Herbal supplements, medical drugs, yoga - what works for hot flushes?
Going through menopause you may never experience hot flushes, but many women do. It’s a feeling of intense warmth that spreads over your body. It can also include sweating and a red flush. While that may not sound so terrible it can be disorienting, as well as cause a great deal of discomfort – and, as it can occur at night, it can disrupt sleep, further reducing quality of life.
Get the gadgets out.
What do you do when there’s a heatwave? Put those same tools to use when you experience hot flushes. So dig out the electric fan, or handheld version, wear loose fitting clothing and if necessary, keep a small cool pack with you containing a cold gel pack. You can also buy Magicool or other similar spray products that help cool you down when you need.
One very small study (only 33 women) published in the American Journal of Obstetrics and Gynecology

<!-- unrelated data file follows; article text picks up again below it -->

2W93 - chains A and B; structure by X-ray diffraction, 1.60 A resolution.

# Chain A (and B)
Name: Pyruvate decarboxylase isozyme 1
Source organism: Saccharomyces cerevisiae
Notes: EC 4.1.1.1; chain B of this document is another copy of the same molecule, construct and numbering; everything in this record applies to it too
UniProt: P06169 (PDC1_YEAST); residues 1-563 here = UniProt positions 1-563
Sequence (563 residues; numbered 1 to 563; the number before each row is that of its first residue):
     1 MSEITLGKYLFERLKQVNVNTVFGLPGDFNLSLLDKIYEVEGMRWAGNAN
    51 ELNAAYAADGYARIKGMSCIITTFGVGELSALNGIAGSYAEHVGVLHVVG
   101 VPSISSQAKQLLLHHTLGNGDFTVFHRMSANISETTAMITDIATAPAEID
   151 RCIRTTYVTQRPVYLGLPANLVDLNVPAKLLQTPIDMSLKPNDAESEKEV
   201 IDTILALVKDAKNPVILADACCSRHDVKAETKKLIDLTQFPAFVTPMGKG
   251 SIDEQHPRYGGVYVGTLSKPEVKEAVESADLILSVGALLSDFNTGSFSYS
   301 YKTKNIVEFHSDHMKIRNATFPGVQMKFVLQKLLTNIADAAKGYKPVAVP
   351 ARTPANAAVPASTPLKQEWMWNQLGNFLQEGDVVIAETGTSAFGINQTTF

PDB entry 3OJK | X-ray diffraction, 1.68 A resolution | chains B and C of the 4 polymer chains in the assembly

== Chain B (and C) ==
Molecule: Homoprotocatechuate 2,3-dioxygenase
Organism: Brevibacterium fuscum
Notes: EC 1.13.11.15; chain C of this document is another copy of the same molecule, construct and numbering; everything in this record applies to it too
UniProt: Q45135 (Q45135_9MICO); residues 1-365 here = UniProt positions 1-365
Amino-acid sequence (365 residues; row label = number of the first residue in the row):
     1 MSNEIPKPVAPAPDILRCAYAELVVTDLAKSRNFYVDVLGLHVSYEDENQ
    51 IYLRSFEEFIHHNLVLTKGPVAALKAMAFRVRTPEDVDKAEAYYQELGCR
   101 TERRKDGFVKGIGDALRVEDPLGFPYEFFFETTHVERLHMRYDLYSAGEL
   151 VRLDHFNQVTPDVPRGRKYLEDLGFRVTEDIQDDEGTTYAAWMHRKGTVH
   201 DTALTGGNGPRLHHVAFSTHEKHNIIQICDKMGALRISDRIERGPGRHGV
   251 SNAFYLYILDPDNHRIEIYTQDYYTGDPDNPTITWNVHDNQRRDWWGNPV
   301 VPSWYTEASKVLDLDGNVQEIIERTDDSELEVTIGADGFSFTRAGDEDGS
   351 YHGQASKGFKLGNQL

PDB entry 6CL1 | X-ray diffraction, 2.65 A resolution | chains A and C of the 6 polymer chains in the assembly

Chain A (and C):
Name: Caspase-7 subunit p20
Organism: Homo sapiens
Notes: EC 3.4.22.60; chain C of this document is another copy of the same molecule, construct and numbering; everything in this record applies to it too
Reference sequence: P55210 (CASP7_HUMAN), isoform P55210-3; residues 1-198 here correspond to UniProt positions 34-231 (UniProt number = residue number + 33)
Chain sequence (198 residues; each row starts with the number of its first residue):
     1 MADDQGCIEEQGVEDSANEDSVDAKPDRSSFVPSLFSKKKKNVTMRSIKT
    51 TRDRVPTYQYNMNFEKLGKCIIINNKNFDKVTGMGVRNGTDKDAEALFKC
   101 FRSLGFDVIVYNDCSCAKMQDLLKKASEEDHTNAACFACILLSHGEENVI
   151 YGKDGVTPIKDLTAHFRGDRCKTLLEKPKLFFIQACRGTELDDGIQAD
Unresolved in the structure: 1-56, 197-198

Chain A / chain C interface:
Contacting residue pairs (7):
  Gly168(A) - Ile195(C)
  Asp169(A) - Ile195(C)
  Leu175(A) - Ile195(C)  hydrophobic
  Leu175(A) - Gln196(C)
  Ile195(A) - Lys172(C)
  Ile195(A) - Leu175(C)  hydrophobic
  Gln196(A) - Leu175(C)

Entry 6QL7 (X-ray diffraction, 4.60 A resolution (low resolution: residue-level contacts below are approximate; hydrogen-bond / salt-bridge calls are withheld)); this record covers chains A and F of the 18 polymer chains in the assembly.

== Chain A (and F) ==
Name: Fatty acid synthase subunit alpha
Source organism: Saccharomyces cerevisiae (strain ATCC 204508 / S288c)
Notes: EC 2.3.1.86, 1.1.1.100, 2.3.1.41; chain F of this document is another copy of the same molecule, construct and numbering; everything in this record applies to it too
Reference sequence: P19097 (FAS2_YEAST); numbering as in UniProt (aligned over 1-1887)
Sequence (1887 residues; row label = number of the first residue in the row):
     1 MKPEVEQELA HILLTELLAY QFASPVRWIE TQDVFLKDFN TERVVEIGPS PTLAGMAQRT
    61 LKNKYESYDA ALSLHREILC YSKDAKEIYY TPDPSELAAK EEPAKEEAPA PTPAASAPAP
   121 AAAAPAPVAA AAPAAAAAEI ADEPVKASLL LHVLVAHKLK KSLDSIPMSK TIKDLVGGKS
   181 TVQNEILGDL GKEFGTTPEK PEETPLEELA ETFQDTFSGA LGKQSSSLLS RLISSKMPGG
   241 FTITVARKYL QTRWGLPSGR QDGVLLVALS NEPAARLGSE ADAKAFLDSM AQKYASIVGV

found that controlled breathing for 15 minutes twice a day helped reduce hot flushes by half, compared to biofeedback treatment (in simple terms, this is where your brain activity is monitored, with the aim of training your brain to calm down). Controlled breathing involves inhaling for a count of five, then exhaling for a count of five, repeating this over the 15-minute period.
Cooling yourself fully just as you feel a hot flush coming on can sometimes be enough to stop it in its tracks. With this in mind, one manufacturer has come up with the Menopod. This is a small device about the size of a computer mouse that activates copper pads which then can be used to cool your skin. You hold it against your neck when you feel a hot flush coming on and so, in theory, the hot flush will dissipate before it has even started properly. Of course, there are other ways you can do the same if you’re at home – ice, a cool pack, a bag of peas, all will help.
Yoga. Like progressive muscle relaxation, which involves tensing up each group of muscles, then relaxing them, yoga and meditation have both been found to help reduce the frequency and severity of symptoms.